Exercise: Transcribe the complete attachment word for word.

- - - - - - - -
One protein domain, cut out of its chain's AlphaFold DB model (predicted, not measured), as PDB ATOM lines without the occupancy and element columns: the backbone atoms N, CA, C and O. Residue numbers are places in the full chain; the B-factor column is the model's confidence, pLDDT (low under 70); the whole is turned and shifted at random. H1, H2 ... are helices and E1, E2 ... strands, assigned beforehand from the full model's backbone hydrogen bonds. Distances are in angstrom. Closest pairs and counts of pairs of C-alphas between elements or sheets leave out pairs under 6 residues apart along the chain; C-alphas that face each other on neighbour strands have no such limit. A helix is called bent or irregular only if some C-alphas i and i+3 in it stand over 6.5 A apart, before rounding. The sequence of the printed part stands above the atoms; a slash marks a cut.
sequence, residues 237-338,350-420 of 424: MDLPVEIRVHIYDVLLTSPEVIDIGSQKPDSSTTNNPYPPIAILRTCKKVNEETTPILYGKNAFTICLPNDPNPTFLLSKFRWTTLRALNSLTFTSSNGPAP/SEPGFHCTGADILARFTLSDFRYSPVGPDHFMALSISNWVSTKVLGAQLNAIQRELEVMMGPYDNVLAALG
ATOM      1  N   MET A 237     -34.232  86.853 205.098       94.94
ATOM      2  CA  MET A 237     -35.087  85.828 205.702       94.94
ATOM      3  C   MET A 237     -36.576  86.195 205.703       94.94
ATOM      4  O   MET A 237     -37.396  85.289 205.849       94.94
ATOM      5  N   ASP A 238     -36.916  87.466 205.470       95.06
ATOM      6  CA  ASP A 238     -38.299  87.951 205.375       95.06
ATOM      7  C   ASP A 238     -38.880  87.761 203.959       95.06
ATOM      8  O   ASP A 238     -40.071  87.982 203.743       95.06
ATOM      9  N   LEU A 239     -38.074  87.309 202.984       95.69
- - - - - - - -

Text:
One protein domain, cut out of its chain's AlphaFold DB model (predicted, not measured), as PDB ATOM lines without the occupancy and element columns: the backbone atoms N, CA, C and O. Residue numbers are places in the full chain; the B-factor column is the model's confidence, pLDDT (low under 70); the whole is turned and shifted at random. H1, H2 ... are helices and E1, E2 ... strands, assigned beforehand from the full model's backbone hydrogen bonds. Distances are in angstrom. Closest pairs and counts of pairs of C-alphas between elements or sheets leave out pairs under 6 residues apart along the chain; C-alphas that face each other on neighbour strands have no such limit. A helix is called bent or irregular only if some C-alphas i and i+3 in it stand over 6.5 A apart, before rounding. The sequence of the printed part stands above the atoms; a slash marks a cut.
sequence, residues 237-338,350-420 of 424: MDLPVEIRVHIYDVLLTSPEVIDIGSQKPDSSTTNNPYPPIAILRTCKKVNEETTPILYGKNAFTICLPNDPNPTFLLSKFRWTTLRALNSLTFTSSNGPAP/SEPGFHCTGADILARFTLSDFRYSPVGPDHFMALSISNWVSTKVLGAQLNAIQRELEVMMGPYDNVLAALG
ATOM      1  N   MET A 237     -34.232  86.853 205.098       94.94
ATOM      2  CA  MET A 237     -35.087  85.828 205.702       94.94
ATOM      3  C   MET A 237     -36.576  86.195 205.703       94.94
ATOM      4  O   MET A 237     -37.396  85.289 205.849       94.94
ATOM      5  N   ASP A 238     -36.916  87.466 205.470       95.06
ATOM      6  CA  ASP A 238     -38.299  87.951 205.375       95.06
ATOM      7  C   ASP A 238     -38.880  87.761 203.959       95.06
ATOM      8  O   ASP A 238     -40.071  87.982 203.743       95.06
ATOM      9  N   LEU A 239     -38.074  87.309 202.984       95.69